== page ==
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Metalworking (rec.crafts.metalworking) Discuss various aspects of working with metal, such as machining, welding, metal joining, screwing, casting, hardening/tempering, blacksmithing/forging, spinning and hammer work, sheet metal work.

Measuring Valve Guides



 
 
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  #1  
Old July 13th 05, 07:19 AM
Fred Hayek
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Default Measuring Valve Guides

I want to check the valve guide bores in an automotive cylinder head. I've
seen some small-bore micrometers that cost several hundred dollars. These
are out of my budget. Can I get an accurate measurement with the less
expensive "split ball' type gages, some of which are sold under good names
like Starrett and Mitutoyo, and a regular flat anvil outside micromeeter?
Thanks
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  #2  
Old July 13th 05, 09:10 AM
xmradio
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Default


"Fred Hayek" wrote in message
...
I want to check the valve guide bores in an automotive cylinder head. I've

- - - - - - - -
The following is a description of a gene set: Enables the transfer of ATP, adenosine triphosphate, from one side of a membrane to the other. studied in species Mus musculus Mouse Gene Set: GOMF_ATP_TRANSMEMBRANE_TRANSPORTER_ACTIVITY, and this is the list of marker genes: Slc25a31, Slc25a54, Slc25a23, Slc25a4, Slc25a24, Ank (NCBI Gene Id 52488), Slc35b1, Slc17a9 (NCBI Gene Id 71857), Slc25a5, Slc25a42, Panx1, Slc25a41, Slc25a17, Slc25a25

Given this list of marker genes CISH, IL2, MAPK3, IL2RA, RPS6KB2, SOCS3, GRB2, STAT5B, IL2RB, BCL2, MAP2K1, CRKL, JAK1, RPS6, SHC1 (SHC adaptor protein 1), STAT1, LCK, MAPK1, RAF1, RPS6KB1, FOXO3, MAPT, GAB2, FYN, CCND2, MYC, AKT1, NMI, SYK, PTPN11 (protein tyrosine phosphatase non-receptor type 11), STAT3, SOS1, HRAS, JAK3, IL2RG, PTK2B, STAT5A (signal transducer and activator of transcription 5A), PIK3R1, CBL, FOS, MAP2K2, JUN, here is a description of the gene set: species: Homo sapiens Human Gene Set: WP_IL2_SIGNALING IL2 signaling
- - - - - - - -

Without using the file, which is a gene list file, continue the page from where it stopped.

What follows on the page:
seen some small-bore micrometers that cost several hundred dollars. These
are out of my budget. Can I get an accurate measurement with the less
expensive "split ball' type gages, some of which are sold under good names
like Starrett and Mitutoyo, and a regular flat anvil outside micromeeter?
Thanks


Valve guide clearance can be checked with a dial indicator.

Put the valve in the guide, wiggle it. This is the valve clearance. You
could knurle the guide to take up clearance if excessive.

Those spilt types are okay, we are not talking micro fits, more like 4thou
to 6thou is okay. And some valve guides take a seal on the
top....automovtive machine shops deal with all of this...

xman



  #3  
Old July 13th 05, 10:25 AM
Harold and Susan Vordos
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"Fred Hayek" wrote in message
...
I want to check the valve guide bores in an automotive cylinder head. I've
seen some small-bore micrometers that cost several hundred dollars. These
are out of my budget. Can I get an accurate measurement with the less
expensive "split ball' type gages, some of which are sold under good names
like Starrett and Mitutoyo, and a regular flat anvil outside micromeeter?
Thanks


Small hole gages are accurate to within a couple ten thousandths in the
hands of someone capable (machinists use them routinely in that capacity).
The big problem you're likely to encounter is elongated or tapered guides,
which can be a challenge to measure.

Harold


  #4  
Old July 13th 05, 02:31 PM
[email protected]
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Default

I use pin gauges for small holes, these can be had in set with .001"
steps. I got mine offf the scratch and dent table at MSC, they
regularly run sales on them. This will not tell you how oval the hole
is, only that the hole will pass a certain pin size.

Usually the engine overhaul manual will have specs as to how much side